Read Time 7 Minutes
The numbers have improved ever so slightly over the past decade. But, according to the latest Alabama Department of Environmental Management (ADEM) Solid Waste Biennial Report released in 2016, Alabama recycles less than 16% of its waste. The national recycling rate is 34.3%.
The result of our throwaway society?
On average, each Alabamian throws away 2000 pounds of paper, plastics, glass, aluminum and steel cans annually.
Let that sink in. We bury a ton of garbage per person a year. Statewide nearly 5 million tons.
It’s a missed opportunity. Alabama’s disinterest in recycling its solid waste has cost local governments and our communities money and jobs.
In the course of a three part series, Bham Now will examine the history of recycling and solid waste in Alabama, the economic costs and jobs lost by not recycling and a path forward including local and state initiatives that need to be implemented.
Recycling in Birmingham, the great Earth Day awakening
The first Earth Day in 1970 not only launched the national environmental movement to clean up our air and water, it helped jump-start local recycling programs throughout the nation.
Birmingham’s first citizen driven recycling effort was founded by Lee Ola Dewberry, whose family owned Dewberry Drugs in downtown Birmingham. Working through the Alabama Conservancy, which is now the Alabama Environmental Council, Dewberry set up recycling booths in a Vestavia shopping center and various sites around town. The project eventually failed because local residents kept throwing trash into the recycling bins, but that first initial effort got the Alabama Conservancy “hooked” on recycling.
After a couple years of pilot programs, in 1974, students from UAB and Alabama Conservancy volunteers opened the first permanent recycling center on the UAB campus. It was one of the first projects of its kind in the state of Alabama.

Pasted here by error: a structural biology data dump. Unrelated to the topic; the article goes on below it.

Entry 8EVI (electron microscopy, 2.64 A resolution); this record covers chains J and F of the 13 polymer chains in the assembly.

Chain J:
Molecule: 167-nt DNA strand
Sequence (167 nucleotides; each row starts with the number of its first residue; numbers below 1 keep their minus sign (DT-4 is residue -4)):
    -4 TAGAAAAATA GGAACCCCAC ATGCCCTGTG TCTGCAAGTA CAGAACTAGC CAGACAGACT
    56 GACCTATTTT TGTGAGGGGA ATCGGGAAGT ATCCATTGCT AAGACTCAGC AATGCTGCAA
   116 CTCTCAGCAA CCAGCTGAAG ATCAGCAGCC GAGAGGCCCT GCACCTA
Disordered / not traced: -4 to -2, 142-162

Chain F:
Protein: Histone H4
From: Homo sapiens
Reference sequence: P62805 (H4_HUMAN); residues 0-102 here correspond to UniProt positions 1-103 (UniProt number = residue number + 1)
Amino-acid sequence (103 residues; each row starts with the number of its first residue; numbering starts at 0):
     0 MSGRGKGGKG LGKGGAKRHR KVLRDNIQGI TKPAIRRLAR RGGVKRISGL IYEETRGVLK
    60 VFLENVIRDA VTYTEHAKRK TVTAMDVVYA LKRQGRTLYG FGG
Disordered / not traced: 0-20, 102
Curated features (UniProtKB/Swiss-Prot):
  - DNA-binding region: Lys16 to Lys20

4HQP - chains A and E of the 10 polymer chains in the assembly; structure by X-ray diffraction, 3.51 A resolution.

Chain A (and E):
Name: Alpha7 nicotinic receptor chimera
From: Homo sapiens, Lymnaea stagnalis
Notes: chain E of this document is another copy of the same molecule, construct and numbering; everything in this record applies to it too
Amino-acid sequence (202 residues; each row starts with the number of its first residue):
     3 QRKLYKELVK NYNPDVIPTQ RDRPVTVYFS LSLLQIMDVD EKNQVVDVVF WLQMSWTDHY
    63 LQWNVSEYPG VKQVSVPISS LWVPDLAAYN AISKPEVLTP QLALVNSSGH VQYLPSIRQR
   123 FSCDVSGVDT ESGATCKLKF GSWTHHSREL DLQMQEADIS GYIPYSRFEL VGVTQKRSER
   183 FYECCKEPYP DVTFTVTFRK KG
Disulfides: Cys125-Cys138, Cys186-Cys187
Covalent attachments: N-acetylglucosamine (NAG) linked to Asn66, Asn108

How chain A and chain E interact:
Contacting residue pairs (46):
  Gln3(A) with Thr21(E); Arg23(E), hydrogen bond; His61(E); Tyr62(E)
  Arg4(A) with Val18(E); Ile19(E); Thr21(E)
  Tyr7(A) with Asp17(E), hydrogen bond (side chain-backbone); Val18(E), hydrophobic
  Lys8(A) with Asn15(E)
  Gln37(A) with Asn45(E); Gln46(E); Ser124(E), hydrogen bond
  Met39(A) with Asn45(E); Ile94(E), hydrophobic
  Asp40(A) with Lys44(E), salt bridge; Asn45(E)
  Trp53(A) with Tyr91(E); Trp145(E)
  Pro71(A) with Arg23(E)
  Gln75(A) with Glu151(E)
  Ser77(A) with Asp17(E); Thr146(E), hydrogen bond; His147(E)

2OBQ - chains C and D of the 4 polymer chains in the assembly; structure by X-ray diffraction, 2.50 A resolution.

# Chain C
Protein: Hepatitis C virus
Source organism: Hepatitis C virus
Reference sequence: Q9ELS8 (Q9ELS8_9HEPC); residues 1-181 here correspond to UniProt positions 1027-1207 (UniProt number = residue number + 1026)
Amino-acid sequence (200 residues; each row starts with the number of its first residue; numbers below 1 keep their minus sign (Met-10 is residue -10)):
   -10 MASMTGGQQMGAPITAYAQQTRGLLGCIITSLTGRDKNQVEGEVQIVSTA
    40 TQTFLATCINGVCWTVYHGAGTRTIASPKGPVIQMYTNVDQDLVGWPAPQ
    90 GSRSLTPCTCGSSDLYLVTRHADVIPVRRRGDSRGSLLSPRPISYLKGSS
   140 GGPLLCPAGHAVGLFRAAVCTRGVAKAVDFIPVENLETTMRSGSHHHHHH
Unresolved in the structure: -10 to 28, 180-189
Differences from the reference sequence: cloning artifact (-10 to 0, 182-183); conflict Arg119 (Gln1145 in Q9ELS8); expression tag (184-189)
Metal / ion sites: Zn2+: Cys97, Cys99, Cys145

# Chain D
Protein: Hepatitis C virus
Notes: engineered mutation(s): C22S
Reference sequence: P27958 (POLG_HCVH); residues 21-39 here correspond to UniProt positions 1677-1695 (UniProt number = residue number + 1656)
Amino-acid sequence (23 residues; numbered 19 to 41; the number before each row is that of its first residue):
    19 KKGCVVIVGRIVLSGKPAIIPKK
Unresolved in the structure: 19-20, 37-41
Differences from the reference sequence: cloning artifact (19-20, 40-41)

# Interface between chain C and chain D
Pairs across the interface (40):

Longtime conservationist and founder of the Ruffner Mountain Nature Center, Kathy Freeland, was a young single mom during recycling’s infancy in Birmingham. She reminisced about those early days.
“I remember working as a volunteer at the recycling center that was on the UAB campus. My son Finn was four or five years old, and he would go with me to the recycling center. What I remember most was his delight in having permission to break glass bottles. It was a physical way I could do something to help the environment. At the time there was no Cahaba River Society nor Ruffner. It was about the only thing someone like me could do, as a single mom. But I really cared.”
Once the recycling center became a model project in Birmingham, the Alabama Conservancy helped start recycling programs, primarily on college campuses in Auburn, Huntsville, Montevallo, Tuscaloosa and Florence.
By 1983, the Conservancy established a new permanent facility at 2431 Second Avenue in downtown Birmingham. The recycling center remained at the popular location for 33 years, until it moved to Avondale in 2016.
New landfill rules, a garbage barge, Earth Day 1990
Despite steady progress, recycling was still a novelty in Alabama during most of the 1980s. That all changed when three major events occurred between 1987 to 1990.